A specific circuit in the midbrain detects stress and induces restorative sleep

Science. 2022 Jul;377(6601):63-72. doi: 10.1126/science.abn0853. Epub 2022 Jun 30.


In mice, social defeat stress (SDS), an ethological model for psychosocial stress, induces sleep. Such sleep could enable resilience, but how stress promotes sleep is unclear. Activity-dependent tagging revealed a subset of ventral tegmental area γ-aminobutyric acid (GABA)-somatostatin (VTAVgat-Sst) cells that sense stress and drive non-rapid eye movement (NREM) and REM sleep through the lateral hypothalamus and also inhibit corticotropin-releasing factor (CRF) release in the paraventricular hypothalamus. Transient stress enhances the activity of VTAVgat-Sst cells for several hours, allowing them to exert their sleep effects persistently. Lesioning of VTAVgat-Sst cells abolished SDS-induced sleep; without it, anxiety and corticosterone concentrations remained increased after stress. Thus, a specific circuit allows animals to restore mental and body functions by sleeping, potentially providing a refined route for treating anxiety disorders.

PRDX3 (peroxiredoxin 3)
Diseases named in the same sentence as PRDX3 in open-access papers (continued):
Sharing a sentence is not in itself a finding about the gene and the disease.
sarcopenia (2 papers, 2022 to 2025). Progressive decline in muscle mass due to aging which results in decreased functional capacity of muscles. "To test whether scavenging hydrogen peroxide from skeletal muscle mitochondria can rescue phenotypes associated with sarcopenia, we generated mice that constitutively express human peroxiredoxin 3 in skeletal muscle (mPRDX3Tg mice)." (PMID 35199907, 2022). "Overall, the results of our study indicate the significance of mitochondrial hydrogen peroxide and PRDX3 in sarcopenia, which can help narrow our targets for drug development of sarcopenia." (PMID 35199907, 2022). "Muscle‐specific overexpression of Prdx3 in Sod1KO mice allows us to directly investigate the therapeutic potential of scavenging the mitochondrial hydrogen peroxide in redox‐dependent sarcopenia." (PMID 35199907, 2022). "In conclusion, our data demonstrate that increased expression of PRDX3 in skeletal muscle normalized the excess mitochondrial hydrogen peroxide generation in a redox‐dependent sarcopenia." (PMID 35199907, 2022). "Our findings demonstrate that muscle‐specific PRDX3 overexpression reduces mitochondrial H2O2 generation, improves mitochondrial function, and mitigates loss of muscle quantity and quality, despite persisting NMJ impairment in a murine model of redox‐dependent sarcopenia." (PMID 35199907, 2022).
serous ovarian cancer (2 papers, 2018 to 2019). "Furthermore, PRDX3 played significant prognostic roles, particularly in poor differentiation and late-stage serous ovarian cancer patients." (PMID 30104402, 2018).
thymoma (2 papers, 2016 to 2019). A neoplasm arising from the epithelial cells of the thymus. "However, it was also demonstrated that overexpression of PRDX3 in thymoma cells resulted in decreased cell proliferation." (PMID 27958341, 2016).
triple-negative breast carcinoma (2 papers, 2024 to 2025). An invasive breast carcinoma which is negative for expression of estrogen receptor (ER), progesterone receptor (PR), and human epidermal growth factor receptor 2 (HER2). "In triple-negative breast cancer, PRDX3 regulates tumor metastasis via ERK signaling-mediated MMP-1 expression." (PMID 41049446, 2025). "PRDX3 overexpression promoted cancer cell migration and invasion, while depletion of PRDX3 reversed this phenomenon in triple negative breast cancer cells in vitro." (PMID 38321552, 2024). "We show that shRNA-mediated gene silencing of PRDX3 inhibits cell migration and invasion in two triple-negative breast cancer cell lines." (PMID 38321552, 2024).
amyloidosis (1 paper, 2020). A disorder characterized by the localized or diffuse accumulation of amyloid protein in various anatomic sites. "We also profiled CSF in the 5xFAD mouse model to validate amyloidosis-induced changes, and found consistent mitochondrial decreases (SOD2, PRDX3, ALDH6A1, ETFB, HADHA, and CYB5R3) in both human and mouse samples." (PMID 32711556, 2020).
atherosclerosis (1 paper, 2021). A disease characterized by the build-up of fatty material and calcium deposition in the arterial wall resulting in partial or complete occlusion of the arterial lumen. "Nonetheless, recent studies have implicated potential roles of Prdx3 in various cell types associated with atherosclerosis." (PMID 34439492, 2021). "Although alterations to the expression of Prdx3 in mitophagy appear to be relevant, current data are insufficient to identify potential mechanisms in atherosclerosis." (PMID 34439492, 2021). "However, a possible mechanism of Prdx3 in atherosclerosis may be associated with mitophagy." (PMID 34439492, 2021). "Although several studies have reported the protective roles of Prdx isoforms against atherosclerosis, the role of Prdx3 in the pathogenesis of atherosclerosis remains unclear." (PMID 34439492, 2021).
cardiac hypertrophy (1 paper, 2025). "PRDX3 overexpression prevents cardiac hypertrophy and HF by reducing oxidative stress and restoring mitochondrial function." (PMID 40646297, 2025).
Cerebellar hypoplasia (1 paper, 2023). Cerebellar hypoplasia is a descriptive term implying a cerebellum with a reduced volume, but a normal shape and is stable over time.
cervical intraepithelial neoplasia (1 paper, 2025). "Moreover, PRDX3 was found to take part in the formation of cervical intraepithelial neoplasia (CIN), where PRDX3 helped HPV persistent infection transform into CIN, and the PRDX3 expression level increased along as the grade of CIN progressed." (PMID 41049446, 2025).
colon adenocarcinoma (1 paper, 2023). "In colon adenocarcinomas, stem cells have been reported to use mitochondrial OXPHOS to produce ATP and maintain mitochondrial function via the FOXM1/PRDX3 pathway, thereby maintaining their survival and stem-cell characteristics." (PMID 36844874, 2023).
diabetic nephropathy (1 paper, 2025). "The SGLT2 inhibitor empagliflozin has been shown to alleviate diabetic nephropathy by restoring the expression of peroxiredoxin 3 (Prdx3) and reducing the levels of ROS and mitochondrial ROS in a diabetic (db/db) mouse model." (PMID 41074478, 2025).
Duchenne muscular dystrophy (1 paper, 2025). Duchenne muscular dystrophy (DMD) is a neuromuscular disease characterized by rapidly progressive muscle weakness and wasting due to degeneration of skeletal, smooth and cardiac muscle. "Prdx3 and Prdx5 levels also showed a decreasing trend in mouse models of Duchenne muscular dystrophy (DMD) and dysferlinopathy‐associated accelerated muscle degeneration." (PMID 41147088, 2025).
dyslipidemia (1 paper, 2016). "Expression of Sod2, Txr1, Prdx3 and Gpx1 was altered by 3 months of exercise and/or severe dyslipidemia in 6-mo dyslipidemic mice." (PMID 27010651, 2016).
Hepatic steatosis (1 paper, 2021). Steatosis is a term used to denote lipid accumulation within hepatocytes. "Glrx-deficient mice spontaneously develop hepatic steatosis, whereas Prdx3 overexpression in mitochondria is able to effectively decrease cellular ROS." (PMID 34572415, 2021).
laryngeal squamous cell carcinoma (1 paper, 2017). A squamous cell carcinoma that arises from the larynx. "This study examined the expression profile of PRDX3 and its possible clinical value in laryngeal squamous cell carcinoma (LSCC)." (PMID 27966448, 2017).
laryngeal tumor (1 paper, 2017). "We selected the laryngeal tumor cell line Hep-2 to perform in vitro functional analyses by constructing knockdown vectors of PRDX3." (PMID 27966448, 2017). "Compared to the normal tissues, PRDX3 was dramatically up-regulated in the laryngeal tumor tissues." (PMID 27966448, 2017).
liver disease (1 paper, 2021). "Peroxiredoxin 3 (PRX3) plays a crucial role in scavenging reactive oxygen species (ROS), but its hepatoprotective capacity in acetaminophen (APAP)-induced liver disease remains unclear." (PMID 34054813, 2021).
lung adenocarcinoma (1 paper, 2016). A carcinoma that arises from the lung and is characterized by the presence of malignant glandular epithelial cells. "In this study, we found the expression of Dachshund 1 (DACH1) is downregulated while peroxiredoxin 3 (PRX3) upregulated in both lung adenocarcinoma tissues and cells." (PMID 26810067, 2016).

MeSH terms

  • Animals
  • Corticotropin-Releasing Hormone / metabolism
  • Hypothalamic Area, Lateral / physiopathology
  • Mice
  • Resilience, Psychological*
  • Sleep*
  • Sleep, REM
  • Social Defeat*
  • Somatostatin / metabolism
  • Stress, Psychological* / physiopathology
  • Ventral Tegmental Area* / physiopathology
  • gamma-Aminobutyric Acid / metabolism


  • Somatostatin
  • gamma-Aminobutyric Acid
  • Corticotropin-Releasing Hormone